# Resources tagged with: Mathematical reasoning & proof

Filter by: Content type:
Age range:
Challenge level:

### There are 161 results

Broad Topics > Thinking Mathematically > Mathematical reasoning & proof ### Same Length

##### Age 11 to 16Challenge Level

Construct two equilateral triangles on a straight line. There are two lengths that look the same - can you prove it? ### Parallel Universe

##### Age 14 to 16Challenge Level

An equilateral triangle is constructed on BC. A line QD is drawn, where Q is the midpoint of AC. Prove that AB // QD. ### Angle Trisection

##### Age 14 to 16Challenge Level

It is impossible to trisect an angle using only ruler and compasses but it can be done using a carpenter's square. ### Convex Polygons

##### Age 11 to 14Challenge Level

Show that among the interior angles of a convex polygon there cannot be more than three acute angles. ### L-triominoes

##### Age 14 to 16Challenge Level

L triominoes can fit together to make larger versions of themselves. Is every size possible to make in this way? ### Tessellating Hexagons

##### Age 11 to 14Challenge Level

Which hexagons tessellate? ##### Age 11 to 16Challenge Level

Draw some quadrilaterals on a 9-point circle and work out the angles. Is there a theorem? ### Pythagoras Proofs

##### Age 14 to 16Challenge Level

Can you make sense of these three proofs of Pythagoras' Theorem? ### No Right Angle Here

##### Age 14 to 16Challenge Level

Prove that the internal angle bisectors of a triangle will never be perpendicular to each other. ### Matter of Scale

##### Age 14 to 16Challenge Level

Prove Pythagoras' Theorem using enlargements and scale factors. ### Disappearing Square

##### Age 11 to 14Challenge Level

Do you know how to find the area of a triangle? You can count the squares. What happens if we turn the triangle on end? Press the button and see. Try counting the number of units in the triangle now. . . . ### Concrete Wheel

##### Age 11 to 14Challenge Level

A huge wheel is rolling past your window. What do you see? ### Similarly So

##### Age 14 to 16Challenge Level

ABCD is a square. P is the midpoint of AB and is joined to C. A line from D perpendicular to PC meets the line at the point Q. Prove AQ = AD. ### Picture Story

##### Age 14 to 16Challenge Level

Can you see how this picture illustrates the formula for the sum of the first six cube numbers? ### Tourism

##### Age 11 to 14Challenge Level

If you can copy a network without lifting your pen off the paper and without drawing any line twice, then it is traversable. Decide which of these diagrams are traversable. ### Towering Trapeziums

##### Age 14 to 16Challenge Level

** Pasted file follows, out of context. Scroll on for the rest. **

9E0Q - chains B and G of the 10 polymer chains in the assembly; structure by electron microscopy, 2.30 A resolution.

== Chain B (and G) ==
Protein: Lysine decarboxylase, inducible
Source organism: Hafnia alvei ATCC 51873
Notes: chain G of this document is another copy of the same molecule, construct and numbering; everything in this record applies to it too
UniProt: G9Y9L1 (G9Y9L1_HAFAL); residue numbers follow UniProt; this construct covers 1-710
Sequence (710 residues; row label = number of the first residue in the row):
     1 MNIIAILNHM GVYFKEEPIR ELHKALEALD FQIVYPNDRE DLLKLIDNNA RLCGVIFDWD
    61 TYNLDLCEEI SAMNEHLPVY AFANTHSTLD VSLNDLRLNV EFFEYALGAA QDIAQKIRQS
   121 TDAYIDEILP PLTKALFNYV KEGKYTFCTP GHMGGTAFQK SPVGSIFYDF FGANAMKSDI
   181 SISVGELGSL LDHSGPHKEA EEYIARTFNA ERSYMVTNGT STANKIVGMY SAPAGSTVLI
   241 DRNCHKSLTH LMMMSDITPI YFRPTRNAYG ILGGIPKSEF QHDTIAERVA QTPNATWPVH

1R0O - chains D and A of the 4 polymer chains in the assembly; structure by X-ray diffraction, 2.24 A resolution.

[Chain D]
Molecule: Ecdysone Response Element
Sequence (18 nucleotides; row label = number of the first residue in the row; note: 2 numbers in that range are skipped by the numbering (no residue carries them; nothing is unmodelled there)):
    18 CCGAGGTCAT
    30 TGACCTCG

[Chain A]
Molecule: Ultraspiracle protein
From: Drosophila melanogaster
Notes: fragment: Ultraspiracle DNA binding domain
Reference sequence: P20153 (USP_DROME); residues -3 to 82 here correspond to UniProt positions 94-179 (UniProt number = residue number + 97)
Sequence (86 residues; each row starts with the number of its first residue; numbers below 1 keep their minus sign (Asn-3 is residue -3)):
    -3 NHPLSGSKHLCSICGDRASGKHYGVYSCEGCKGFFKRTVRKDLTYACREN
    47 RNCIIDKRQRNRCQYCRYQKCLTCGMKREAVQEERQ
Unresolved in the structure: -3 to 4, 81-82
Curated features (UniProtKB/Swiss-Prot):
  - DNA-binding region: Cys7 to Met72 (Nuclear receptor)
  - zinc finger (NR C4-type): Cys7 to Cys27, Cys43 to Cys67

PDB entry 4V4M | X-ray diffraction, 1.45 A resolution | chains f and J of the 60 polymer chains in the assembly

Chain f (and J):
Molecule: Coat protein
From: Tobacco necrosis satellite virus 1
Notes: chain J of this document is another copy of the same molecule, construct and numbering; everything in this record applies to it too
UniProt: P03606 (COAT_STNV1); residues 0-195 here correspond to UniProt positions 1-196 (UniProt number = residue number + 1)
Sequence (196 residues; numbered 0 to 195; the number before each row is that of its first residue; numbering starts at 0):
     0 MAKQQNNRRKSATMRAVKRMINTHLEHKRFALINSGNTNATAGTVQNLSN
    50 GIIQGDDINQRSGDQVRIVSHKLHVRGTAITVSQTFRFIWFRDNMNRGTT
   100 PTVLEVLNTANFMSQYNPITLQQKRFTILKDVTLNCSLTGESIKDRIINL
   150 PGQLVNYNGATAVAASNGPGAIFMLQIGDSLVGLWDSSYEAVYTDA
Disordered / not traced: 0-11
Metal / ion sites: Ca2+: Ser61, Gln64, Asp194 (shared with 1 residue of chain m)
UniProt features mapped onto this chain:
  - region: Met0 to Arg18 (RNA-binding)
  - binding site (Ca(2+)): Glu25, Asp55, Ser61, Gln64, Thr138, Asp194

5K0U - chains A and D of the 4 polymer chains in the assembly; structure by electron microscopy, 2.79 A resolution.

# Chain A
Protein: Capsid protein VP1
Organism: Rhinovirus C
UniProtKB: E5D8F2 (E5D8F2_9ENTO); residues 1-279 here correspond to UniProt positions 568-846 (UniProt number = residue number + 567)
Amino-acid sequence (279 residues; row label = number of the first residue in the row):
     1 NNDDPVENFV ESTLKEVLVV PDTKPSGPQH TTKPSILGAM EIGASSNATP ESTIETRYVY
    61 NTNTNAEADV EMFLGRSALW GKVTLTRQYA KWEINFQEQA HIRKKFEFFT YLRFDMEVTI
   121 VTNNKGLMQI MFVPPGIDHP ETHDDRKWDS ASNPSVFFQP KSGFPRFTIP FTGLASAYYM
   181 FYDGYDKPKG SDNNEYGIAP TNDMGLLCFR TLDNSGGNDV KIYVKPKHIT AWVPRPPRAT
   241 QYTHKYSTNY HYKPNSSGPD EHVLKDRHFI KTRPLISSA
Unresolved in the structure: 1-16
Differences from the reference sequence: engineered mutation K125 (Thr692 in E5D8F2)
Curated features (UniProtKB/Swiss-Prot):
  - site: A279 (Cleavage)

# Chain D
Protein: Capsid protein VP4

Can you find the areas of the trapezia in this sequence? ### Natural Sum

##### Age 14 to 16Challenge Level

The picture illustrates the sum 1 + 2 + 3 + 4 = (4 x 5)/2. Prove the general formula for the sum of the first n natural numbers and the formula for the sum of the cubes of the first n natural. . . . ### Folding Fractions

##### Age 14 to 16Challenge Level

What fractions can you divide the diagonal of a square into by simple folding? ### Lens Angle

##### Age 14 to 16Challenge Level

Find the missing angle between the two secants to the circle when the two angles at the centre subtended by the arcs created by the intersections of the secants and the circle are 50 and 120 degrees. ### Pythagorean Triples II

##### Age 11 to 16

This is the second article on right-angled triangles whose edge lengths are whole numbers. ### Pythagorean Triples I

##### Age 11 to 16

The first of two articles on Pythagorean Triples which asks how many right angled triangles can you find with the lengths of each side exactly a whole number measurement. Try it! ### Multiplication Square

##### Age 14 to 16Challenge Level

Pick a square within a multiplication square and add the numbers on each diagonal. What do you notice? ### Rhombus in Rectangle

##### Age 14 to 16Challenge Level

Take any rectangle ABCD such that AB > BC. The point P is on AB and Q is on CD. Show that there is exactly one position of P and Q such that APCQ is a rhombus. ### AMGM

##### Age 14 to 16Challenge Level

Can you use the diagram to prove the AM-GM inequality? ### Proof Sorter - Quadratic Equation

##### Age 14 to 18Challenge Level

This is an interactivity in which you have to sort the steps in the completion of the square into the correct order to prove the formula for the solutions of quadratic equations. ### Folding Squares

##### Age 14 to 16Challenge Level